NEWS ANALYSIS: Apple's contract manufacturing at Foxconn is getting all of the attention, but the problem is far wider. If you want to find one source of the problem, look in the mirror.
recent uproar about the conditions in
Chinese factories where Apple's iPhones, iPads and iPods are manufactured
is getting a lot of attention, partly because of an article in the New York
great deal more attention is likely due to the lead story that appeared on CBS
Sunday Morning on Jan. 29, in which a network reporter visited Shenzhen, China,
site of the Foxconn factory where Apple's products are assembled.
CBS segment graphically showed the suicide prevention nets at the factory, it
showed workers reportedly as young as 12 who worked shifts as long as 12 to 14
hours a day, six days a week. It also reported on the death of one worker who
died at work after a shift of more than 30 hours. There's no question that
these conditions approach the emotional feeling of slavery, if not the legal
definition. What's missing from the conversation is that Foxconn builds electronics products for a
wide variety of companies, not just Apple.
fact, there's a good chance that the smartphone in your pocket, the laptop on
your desk or the tablet in your briefcase was assembled by Foxconn. If it
wasn't, it was probably assembled by another Chinese contract manufacturer that
operates in a manner similar to Foxconn. Regardless of what company has its
logo on your consumer electronics, it's a virtual certainty that it was manufactured
in China in a factory very similar to the one where your iPad was made.
before we go dumping on Apple for the conditions at Foxconn, maybe it's time
for a reality check. As is usually the case, things with Foxconn aren't what
they necessarily seem. First of all, while Foxconn does indeed have factories
all over China, it also has facilities in a lot of other places, including in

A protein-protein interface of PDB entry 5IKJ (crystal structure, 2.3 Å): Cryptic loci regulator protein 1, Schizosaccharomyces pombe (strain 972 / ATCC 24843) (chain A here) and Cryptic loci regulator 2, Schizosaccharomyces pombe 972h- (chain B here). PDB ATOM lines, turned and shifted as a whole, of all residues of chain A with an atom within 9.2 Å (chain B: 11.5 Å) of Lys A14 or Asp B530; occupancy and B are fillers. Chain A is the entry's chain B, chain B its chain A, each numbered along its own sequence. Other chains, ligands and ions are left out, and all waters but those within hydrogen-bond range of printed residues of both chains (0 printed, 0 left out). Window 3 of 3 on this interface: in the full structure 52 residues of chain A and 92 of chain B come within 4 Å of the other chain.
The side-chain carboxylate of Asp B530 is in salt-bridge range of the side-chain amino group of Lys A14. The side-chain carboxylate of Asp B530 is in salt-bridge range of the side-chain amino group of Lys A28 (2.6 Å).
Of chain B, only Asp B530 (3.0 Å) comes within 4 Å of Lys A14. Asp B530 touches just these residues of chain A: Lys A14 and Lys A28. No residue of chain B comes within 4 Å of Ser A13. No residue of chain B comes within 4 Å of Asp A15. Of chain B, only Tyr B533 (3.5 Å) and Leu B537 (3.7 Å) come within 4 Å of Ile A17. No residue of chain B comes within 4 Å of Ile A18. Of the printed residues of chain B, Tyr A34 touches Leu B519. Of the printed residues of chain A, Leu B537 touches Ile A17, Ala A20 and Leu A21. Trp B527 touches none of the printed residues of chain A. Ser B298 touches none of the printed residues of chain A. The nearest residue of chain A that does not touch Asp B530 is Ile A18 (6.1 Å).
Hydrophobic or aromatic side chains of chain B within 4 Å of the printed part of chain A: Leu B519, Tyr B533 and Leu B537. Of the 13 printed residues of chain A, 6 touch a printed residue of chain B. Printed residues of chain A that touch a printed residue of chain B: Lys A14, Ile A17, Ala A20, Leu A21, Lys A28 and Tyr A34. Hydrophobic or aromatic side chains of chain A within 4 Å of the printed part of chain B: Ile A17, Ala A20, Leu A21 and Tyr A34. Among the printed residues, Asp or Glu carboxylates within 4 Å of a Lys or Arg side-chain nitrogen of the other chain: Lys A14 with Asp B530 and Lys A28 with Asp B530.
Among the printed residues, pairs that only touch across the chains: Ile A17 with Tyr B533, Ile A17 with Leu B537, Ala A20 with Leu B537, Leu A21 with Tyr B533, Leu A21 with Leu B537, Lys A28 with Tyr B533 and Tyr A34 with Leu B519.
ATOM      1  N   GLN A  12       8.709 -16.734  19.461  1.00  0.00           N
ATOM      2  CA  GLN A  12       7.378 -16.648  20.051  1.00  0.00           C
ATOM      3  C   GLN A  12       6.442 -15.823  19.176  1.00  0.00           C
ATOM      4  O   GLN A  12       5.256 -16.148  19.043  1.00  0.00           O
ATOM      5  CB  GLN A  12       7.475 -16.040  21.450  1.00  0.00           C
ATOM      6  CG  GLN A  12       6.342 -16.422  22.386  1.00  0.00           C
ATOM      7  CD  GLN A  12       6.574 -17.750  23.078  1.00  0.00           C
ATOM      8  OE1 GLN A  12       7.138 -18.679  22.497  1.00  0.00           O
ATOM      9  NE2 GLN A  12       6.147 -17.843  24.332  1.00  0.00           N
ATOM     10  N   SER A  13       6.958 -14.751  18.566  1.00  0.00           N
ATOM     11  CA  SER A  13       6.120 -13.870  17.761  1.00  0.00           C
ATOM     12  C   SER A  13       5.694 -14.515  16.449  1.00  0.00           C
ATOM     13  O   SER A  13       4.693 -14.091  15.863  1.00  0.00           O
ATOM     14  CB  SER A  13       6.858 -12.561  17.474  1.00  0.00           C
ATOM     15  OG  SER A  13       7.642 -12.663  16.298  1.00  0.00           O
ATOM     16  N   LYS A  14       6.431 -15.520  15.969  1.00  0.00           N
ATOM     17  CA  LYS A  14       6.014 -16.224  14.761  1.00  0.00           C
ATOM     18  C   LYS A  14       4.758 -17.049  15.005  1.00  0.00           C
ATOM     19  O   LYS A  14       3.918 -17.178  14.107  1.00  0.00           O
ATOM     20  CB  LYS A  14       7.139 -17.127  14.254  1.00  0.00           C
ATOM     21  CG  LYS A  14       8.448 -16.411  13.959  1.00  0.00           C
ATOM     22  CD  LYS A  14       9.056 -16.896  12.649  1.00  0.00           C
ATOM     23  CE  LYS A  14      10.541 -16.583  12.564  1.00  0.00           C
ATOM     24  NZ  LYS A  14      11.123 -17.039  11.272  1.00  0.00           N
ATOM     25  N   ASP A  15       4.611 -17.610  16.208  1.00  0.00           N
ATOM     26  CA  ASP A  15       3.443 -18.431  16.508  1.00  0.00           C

the United States and Europe. In addition, Foxconn isn't the only contract
electronics manufacturer with tens of thousands of Chinese employees working
long hours at low wages. That's pretty much the name of the game in the
consumer electronics industry.
of your iPhone as you would a hamburger-the meat was once part of a living,
breathing animal. Its life was taken so you could have lunch. This is the price
for the type of life we lead, whether it's the price that we pay to buy
something once living that's now a package of hamburger or the price we pay for
a brand-new iPhone.
iPhone was once a collection of parts that is often assembled by children who
will never have time to play, get a decent education or know much about
anything except assembling electronic components until they are too old or worn
out to keep working. We bought that iPhone at a great price without a thought
of what the social costs are in a country half a world away.
Wayne Rash is a Senior Analyst for eWEEK Labs and runs the magazine's Washington Bureau. Prior to joining eWEEK as a Senior Writer on wireless technology, he was a Senior Contributing Editor and previously a Senior Analyst in the InfoWorld Test Center. He was also a reviewer for Federal Computer Week and Information Security Magazine. Previously, he ran the reviews and events departments at CMP's InternetWeek.
He is a retired naval officer, a former principal at American Management Systems and a long-time columnist for Byte Magazine. He is a regular contributor to Plane & Pilot Magazine and The Washington Post.